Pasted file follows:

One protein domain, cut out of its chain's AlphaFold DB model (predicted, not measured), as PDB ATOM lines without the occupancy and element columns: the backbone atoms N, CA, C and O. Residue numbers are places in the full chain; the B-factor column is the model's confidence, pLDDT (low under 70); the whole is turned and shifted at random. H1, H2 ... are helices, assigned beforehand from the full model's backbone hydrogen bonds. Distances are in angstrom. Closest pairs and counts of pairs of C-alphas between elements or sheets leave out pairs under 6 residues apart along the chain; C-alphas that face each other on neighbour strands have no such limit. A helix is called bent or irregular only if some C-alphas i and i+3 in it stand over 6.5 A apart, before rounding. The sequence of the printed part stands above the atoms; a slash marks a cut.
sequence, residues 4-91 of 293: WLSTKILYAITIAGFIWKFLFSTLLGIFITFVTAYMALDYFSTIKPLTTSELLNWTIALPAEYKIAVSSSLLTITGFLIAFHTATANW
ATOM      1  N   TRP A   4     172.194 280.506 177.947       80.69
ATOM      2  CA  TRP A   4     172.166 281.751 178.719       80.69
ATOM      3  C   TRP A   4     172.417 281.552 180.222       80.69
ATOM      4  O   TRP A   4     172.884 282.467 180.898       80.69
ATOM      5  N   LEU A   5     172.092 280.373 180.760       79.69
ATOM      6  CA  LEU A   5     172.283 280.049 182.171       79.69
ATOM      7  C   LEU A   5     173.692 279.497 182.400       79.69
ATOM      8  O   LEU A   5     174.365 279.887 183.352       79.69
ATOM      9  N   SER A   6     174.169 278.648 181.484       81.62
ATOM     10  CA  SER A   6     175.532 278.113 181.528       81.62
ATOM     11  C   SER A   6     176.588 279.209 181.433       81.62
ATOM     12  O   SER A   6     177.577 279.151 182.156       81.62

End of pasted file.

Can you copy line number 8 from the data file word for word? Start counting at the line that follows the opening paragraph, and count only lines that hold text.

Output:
ATOM      7  C   LEU A   5     173.692 279.497 182.400       79.69